Iran expects to seal energy contracts worth more than $20bn over the next year despite the threat of new US sanctions as it pushes ahead with negotiations with international oil companies, including Royal Dutch Shell, the Anglo Dutch group, and Kremlin-controlled Rosneft.

A recent string of "financing agreements" that various governments and international banks have signed with Iran indicates that Tehran is finding solutions to leave behind the bottlenecks in financing its international projects. The question at this stage is whether or not such deals will facilitate the planned expansion of trade and investment with international - and especially European - companies.


A U.N. special rapporteur said on Thursday there had been little change in the human rights situation in Iran over the past year, voicing outrage over the harassment of journalists and adding that progress on women's rights was extremely slow. A day after submitting her report to the world body, Asma Jahangir, the U.N. special rapporteur on the Iran rights situation, told reporters that torture was widespread in Iran and that some people were imprisoned for seeking justice. 


Visiting Iranian Foreign Minister Mohammad Javad Zarif held talks with top Nigerien officials, including Prime Minister Brigi Rafini and President Mahamadou Issoufou, about a range of issues, including ways to boost bilateral relations between the two countries.


After this week, the Trump administration will not only be leading the United States down a different path with respect to the Iran nuclear deal; it will also be employing a revised strategy on the Islamic Republic as a whole. On Oct. 13, President Trump announced the results of a comprehensive policy review, resulting in, among other items, a terrorist designation for the Iranian Revolutionary Guard Corps (IRGC), which he accurately described as "the Iranian Supreme Leader's corrupt personal terror force and militia." By means of its extra-territorial special operations Quds Force, the IRGC provides logistical and financial support, as well as arms and training to a variety of regional proxies and terrorist groups, including Hezbollah, Hamas, the Houthi rebels in Yemen, and Shiite militants in Iraq and Syria who have been accused of human rights violations rivaling those of ISIS.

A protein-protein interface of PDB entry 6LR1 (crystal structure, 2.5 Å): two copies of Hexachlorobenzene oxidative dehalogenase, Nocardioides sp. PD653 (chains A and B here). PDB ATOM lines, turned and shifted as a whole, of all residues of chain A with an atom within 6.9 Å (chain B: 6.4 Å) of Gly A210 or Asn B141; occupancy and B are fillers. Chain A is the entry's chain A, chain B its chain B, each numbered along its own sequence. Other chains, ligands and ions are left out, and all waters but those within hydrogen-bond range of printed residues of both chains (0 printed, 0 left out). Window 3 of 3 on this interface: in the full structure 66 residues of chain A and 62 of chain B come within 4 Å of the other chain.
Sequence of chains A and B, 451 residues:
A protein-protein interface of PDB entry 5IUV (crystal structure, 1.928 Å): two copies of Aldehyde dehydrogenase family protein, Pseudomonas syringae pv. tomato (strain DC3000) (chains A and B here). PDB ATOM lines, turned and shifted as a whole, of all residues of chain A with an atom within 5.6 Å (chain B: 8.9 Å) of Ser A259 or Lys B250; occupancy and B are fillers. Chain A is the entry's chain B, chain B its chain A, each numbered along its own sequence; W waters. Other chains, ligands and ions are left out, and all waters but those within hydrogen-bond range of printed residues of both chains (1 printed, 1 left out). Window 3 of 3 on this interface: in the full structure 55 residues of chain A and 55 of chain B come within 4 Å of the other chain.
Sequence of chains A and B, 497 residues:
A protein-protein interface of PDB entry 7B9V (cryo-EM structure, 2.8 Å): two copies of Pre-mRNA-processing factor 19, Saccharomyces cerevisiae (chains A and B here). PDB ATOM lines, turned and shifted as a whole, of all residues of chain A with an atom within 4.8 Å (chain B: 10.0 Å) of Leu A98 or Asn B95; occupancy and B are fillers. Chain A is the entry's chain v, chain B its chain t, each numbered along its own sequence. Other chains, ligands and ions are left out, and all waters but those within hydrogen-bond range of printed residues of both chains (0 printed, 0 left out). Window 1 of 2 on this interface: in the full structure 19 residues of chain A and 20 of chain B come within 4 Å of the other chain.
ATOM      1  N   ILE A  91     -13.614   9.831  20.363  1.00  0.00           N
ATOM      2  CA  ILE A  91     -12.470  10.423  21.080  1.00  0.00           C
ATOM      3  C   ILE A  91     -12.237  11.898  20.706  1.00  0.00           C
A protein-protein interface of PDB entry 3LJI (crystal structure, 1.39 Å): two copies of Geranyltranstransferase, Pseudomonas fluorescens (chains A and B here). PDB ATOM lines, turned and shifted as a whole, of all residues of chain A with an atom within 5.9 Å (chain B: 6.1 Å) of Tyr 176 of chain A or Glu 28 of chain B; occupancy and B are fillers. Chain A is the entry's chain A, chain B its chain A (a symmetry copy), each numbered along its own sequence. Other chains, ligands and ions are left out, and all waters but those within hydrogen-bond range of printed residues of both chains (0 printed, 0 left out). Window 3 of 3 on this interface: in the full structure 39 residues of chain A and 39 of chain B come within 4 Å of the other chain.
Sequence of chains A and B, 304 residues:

Secretary of State Rex Tillerson poked fun at Iran as being little more than a "hanger-on" in Syria and said that in contrast, Russia has been much more successful in backing the regime of Syrian President Bashar al-Assad.

Eye on Iran is a periodic news summary from United Against Nuclear Iran (UANI) a program of the American Coalition Against Nuclear Iran, Inc., a tax-exempt organization under Section 501(c)(3) of the Internal Revenue Code. Eye on Iran is not intended as a comprehensive media clips summary but rather a selection of media elements with discreet analysis in a PDA friendly format. For more information please email

United Against Nuclear Iran (UANI) is a non-partisan, broad-based coalition that is united in a commitment to prevent Iran from fulfilling its ambition to become a regional super-power possessing nuclear weapons.  UANI is an issue-based coalition in which each coalition member will have its own interests as well as the collective goal of advancing an Iran free of nuclear weapons.